Employee classifications identify how the Fair Labor Standards Act (FLSA) apply to workers and what benefits they are legally entitled to or not. Because of this, the language we use around it matters! The terms we use to define workers can get thrown around interchangeably even though they’re actually different. Let’s define the language around independent contractor, gig worker, and employee.
Merriam Webster defines the gig economy as “economic activity that involves the use of temporary or freelance workers to perform jobs typically in the service sector.”
The service sector piece is one of the main cues that indicates someone is a gig worker. Ride-sharing drivers and grocery delivery people are good examples. Their “gigs” are on-demand. It usually goes something like this: a customer coordinates a one-time service (such as a grocery cart full of food delivered to their doorstep) through a company like Uber or Instacart. They facilitate the transaction through an app and a worker accepts the task.
The gig worker, then, is the person who does the driving or shopping/delivering. They might also be an independent contractor, but it’s not the same thing.
Independent contractors are business owners who engage in a contract (either with another business or with an individual) to provide a service. They receive payment specifically for the work they perform and according to agreed-upon terms. Unlike a regular employee, they can pick and choose clients and regularly move from client to client.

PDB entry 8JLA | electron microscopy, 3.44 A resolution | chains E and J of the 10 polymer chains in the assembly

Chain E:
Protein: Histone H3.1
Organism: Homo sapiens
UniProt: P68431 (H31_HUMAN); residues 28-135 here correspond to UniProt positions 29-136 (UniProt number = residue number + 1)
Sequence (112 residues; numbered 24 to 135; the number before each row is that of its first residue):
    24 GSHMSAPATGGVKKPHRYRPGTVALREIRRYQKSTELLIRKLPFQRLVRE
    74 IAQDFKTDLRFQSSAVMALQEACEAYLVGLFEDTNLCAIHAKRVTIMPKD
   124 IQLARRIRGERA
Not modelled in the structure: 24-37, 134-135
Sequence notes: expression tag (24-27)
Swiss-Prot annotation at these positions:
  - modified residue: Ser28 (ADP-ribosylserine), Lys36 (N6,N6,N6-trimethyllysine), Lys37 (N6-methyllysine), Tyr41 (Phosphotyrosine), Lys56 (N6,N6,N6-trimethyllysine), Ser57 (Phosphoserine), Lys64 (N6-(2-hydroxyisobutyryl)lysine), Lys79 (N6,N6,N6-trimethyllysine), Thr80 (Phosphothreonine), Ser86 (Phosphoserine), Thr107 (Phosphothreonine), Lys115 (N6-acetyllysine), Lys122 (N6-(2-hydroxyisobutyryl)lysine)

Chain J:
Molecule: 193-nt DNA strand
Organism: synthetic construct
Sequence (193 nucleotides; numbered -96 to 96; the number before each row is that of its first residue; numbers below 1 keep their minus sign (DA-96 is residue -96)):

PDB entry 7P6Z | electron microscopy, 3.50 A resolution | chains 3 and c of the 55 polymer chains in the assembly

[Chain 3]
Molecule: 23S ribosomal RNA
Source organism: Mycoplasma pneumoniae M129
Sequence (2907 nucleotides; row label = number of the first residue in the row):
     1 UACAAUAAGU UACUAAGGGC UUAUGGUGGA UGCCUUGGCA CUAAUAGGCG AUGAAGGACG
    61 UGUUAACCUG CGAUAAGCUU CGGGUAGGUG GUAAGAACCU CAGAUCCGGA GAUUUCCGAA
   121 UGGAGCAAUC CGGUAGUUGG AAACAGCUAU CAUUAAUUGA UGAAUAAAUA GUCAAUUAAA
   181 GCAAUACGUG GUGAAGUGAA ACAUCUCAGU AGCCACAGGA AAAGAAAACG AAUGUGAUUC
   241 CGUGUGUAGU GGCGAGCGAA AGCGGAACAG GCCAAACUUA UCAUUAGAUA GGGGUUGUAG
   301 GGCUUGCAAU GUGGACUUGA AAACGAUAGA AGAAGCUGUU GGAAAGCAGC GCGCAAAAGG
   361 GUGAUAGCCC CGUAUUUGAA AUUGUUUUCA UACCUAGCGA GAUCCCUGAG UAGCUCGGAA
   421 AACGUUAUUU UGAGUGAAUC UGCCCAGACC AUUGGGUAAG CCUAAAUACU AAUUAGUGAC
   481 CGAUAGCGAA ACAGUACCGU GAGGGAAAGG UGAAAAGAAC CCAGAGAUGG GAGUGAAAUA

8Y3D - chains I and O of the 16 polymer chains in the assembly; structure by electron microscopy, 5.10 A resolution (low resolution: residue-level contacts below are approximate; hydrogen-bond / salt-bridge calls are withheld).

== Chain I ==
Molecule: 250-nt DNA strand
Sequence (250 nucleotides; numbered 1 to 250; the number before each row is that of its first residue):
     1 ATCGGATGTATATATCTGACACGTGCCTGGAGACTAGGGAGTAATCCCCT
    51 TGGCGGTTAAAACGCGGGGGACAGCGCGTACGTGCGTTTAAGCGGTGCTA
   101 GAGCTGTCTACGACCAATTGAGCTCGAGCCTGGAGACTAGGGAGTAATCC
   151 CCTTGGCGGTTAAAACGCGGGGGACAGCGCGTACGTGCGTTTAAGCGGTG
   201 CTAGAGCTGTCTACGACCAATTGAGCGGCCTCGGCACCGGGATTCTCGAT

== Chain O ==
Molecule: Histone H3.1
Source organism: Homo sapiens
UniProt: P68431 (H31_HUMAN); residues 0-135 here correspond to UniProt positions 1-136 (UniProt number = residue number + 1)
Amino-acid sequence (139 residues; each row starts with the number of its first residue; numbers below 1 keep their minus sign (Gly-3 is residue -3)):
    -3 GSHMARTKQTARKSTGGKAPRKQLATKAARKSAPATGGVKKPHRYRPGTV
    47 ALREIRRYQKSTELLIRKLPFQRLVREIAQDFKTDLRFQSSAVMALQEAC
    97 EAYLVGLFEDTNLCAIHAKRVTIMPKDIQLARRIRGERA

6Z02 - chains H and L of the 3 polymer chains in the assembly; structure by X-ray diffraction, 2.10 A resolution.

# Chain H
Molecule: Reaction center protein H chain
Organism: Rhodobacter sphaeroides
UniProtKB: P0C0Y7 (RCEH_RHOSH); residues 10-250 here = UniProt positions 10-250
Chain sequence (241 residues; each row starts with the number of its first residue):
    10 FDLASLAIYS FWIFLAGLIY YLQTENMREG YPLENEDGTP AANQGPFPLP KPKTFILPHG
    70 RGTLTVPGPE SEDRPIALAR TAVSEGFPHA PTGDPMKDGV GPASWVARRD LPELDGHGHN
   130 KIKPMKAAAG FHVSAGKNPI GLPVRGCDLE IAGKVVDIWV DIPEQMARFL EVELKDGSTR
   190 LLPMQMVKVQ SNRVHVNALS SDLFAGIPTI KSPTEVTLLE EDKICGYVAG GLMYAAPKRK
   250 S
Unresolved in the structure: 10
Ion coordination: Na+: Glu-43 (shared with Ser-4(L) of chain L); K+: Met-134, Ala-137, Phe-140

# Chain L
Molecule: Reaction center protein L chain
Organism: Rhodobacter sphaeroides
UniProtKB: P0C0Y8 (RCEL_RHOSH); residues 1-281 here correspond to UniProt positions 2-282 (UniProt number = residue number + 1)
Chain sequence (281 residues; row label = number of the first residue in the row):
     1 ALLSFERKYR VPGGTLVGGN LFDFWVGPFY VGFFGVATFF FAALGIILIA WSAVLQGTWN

Here are some of the key hints that someone is an independent contractor:
- They have a specific skill set and a legally-established business entity
- They report business income to the IRS and pay self-employment taxes
- They perform work that is not central to their client’s main line of business
- Their work is project-oriented and is typically completed in a specified amount of time
Okay, so employees are a whole different thing. In short, they’re employed by a company and are entitled to the benefits and regulations that go along with that. There are multiple designations that can apply to employees–part time, full time, exempt, non-exempt. We’ll go into more of that next week.
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